Perhaps the most detrimental barrier is a deficiency of skilled manpower, with very few researchers familiar with Good Clinical Practice (GCP) guidelines and standards in clinical trials conduct.
Apart from the chief investigators, trial processes involve many intricacies requiring trained staff at every level, eligible to participate as members of trial steering committees, data safety monitoring boards, ethical review committees, research coordinators at sites and data managers.
There are also concerns around the high demand of overhead by some local CROs, with researchers being compelled to seek the expertise of overseas CROs instead, in order to meet costs.
There has also been debate about the ethics of research in low-resource settings. Administrative delays, particularly in terms of ethical committee approval, are a prime barrier to conduct time-dependent clinical trials, and impedes opportunities to research pertinent to local populations, especially emergency situations like pandemics, where time is of essence.
Barriers to research
Conducting quality clinical trials, even with the very least resources requires funding required to cover financial costs at various stages of the trial, including the incorporation of trained personnel to run appropriate trial processes and other logistical issues.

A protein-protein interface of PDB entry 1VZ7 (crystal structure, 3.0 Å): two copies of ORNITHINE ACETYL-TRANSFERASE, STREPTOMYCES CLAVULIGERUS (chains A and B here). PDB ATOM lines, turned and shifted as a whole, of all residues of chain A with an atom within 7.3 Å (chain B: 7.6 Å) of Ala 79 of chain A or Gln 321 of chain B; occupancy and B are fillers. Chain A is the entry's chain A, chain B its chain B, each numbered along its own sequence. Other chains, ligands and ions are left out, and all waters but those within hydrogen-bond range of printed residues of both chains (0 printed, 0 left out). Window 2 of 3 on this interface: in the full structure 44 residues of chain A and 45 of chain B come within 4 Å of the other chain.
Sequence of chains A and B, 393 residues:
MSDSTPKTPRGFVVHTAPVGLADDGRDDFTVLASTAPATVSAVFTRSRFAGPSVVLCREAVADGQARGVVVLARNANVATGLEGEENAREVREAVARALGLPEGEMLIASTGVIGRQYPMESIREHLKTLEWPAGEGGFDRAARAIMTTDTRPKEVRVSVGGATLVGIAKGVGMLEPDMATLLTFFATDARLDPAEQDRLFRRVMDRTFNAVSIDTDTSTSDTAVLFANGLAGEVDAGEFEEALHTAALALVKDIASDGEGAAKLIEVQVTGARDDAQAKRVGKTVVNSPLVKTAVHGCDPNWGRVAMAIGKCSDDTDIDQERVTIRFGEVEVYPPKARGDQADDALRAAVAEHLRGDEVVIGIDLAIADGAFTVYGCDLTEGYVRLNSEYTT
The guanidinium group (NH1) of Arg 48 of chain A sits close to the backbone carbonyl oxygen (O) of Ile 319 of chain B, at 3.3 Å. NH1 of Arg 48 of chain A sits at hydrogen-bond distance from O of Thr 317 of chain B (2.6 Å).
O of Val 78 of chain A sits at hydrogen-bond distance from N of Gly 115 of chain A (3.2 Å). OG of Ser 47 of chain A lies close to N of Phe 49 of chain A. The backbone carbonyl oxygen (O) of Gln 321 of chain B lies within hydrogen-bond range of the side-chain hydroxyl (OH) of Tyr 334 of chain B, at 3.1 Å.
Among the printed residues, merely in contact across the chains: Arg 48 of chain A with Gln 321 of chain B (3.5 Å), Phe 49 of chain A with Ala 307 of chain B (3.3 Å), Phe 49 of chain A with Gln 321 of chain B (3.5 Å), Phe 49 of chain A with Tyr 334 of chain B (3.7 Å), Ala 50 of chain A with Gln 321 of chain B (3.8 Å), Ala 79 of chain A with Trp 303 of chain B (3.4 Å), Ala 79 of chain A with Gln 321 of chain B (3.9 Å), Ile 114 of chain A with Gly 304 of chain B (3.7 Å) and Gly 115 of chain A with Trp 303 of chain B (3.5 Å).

Especially in academia, very often busy clinicians are compelled to take on the additional commitments to research, in the absence of protected research time, and lack of funding to employ even basic level ancillary staff.
This remains a significant barrier to research development locally. Despite recent economic strides, made as a nation, few organizations are invested in providing sufficient grants to finance large-scale projects with the potential to yield meaningful results.
Furthermore, overseas fund acquisition through proper channels is a time-consuming process with a high level of a legislative barrier. An additional burden is the restrictions on the international transfer of biomaterials, which can hinder the ability to conduct centralized translational research.
Thus, the issues are multi-faceted and so indeed, are the solutions. Establishing trial infrastructure, allocating more resources to research, and a transformation towards research-friendly legislative processes are needed.